Here is the challenge before me: in a few paragraphs, I am going to tell you that the self-titled record released by Manhattan Murder Mystery a couple months ago is the best new rock record you will hear all year, and I need you to believe me.
You don’t necessarily have to believe me, I suppose, but at the very least you need to take that statement as a credible opinion. This is hard enough as it is. People read my poorly maintained blog for a myriad of reasons, but never in the four year history of Classical Geek Theatre has anyone ever emailed me or come up and said to me “Mouse, you have great taste in music. You’re almost never wrong.” On the contrary; the general consensus is that my taste is ill-considered, ill-informed, inconsistent, and generally indefensible.
So I’ve got a lot of work to do to convince you this is the best new rock record you will hear all year. I don’t care if Manhattan Murder Mystery sells a lot of copies of the record. I do not spend hours writing to this blog so that amateur artists, even ones I’ve become acquainted with, can get their music heard. I blog for me and my need for you to accept this album as a great work of art is all about me.
Why do I love this record so much? I love it because even though I come from a family that was never poor, even though I had pretty good parents, never had to pay for my college degree or even work while I was in school, even though I have a nigh-permanent safety net, a girlfriend who loves me, amazing friends, and even though I work in an entertainment industry with a bunch of rich producers and assistants to high-paid corporate television and movie studio executives… I don’t feel like I belong at all sometimes. Anywhere. I am a mutant.
I relate to this record, terribly.
I relate to its loneliness. I relate to its insecurity. No less than three songs openly wish for death. I get that. The songwriter’s best friend on this record is his fucking dog. No kidding. The pain, the suffering, the doubt, and the feeling that everyone else has got you beat and beat down bubbles up beneath every song.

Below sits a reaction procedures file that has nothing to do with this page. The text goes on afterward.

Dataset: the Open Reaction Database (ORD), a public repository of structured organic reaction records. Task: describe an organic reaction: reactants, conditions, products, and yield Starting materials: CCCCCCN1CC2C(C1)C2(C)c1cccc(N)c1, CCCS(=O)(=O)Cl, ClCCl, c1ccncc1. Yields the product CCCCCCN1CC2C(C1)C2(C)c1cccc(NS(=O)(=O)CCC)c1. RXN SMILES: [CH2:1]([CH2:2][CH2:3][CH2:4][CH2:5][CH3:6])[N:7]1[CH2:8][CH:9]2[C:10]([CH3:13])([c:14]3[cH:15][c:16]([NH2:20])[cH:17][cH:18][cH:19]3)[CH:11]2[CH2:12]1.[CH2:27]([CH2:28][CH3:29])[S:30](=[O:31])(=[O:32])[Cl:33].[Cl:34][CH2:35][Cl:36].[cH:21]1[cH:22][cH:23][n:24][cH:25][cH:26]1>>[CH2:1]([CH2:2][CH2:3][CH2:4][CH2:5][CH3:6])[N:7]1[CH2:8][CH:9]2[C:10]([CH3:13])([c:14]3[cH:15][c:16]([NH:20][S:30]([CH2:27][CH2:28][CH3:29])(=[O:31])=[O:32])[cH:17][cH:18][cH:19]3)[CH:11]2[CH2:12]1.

And people dance when these songs are played live. The pump their fists and sing along. They launch a rebellion.
So I need you to believe me that this is the greatest new rock record you will hear all year because we’re all at war, you see, and Manhattan Murder Mystery is the best battalion of berserkers the mutant insurgents have. This record is for part-time punks. These songs validate most everything I’ve ever felt, and I can’t be alone in thinking that. I need you to love this record because I need you with me. I can’t be alone. Do you understand?
Manhattan Murder Mystery’s new self-titled record, out now on Hello My Name Is Records, is the best new rock record you will hear all year.
There’s a horrific ambulance ride, the haunting ghost of lost love obsession, and the lunchpail tragedy of a family man pro-wrestler. It’s got a song from the perspective of a dog, a song that’s really a metaphor for the songwriter, which makes it actually about the weird glint in a dog’s eye that convinces you it’s a person with a soul. “I Always Think About Dyin’” is so good and anthemic and moving that local bands were covering it before this record even came out.
Your favorite indiepop band probably doesn’t think about dying too often. If they weren’t an indiepop band, they’d just use their law degree or design logos for laundromats and accounting firms. But Matthew Teardrop needs to be in this band. It is the only thing he will ever be good for. I mean that. If he weren’t in this band, he would go out and shoot someone. He says so on the record! And I believe him. Society is better off that this man is distracted by his band. So you better pay attention lest he give up and walk away. Somebody, some innocent bystander, is really fucked if he does that.
Sonically, there’s a post-punk air that makes Manhattan Murder Mystery the rightful heir to The Movies’ mantle. There’s a lot of gnarly garage jangle and some punk rock choral cooing. It’s a loud record that generally (but not always) disregards pop song structure. Lyrically savvy, sometimes satisfying with the right rhymes and other times leaves you hanging on a poignant thought. Equal parts diary and narrative. Kinetic energy throughout. Not a skipper on this beautiful bastard of a record.
Must own. Play it repeatedly. You’ll love it.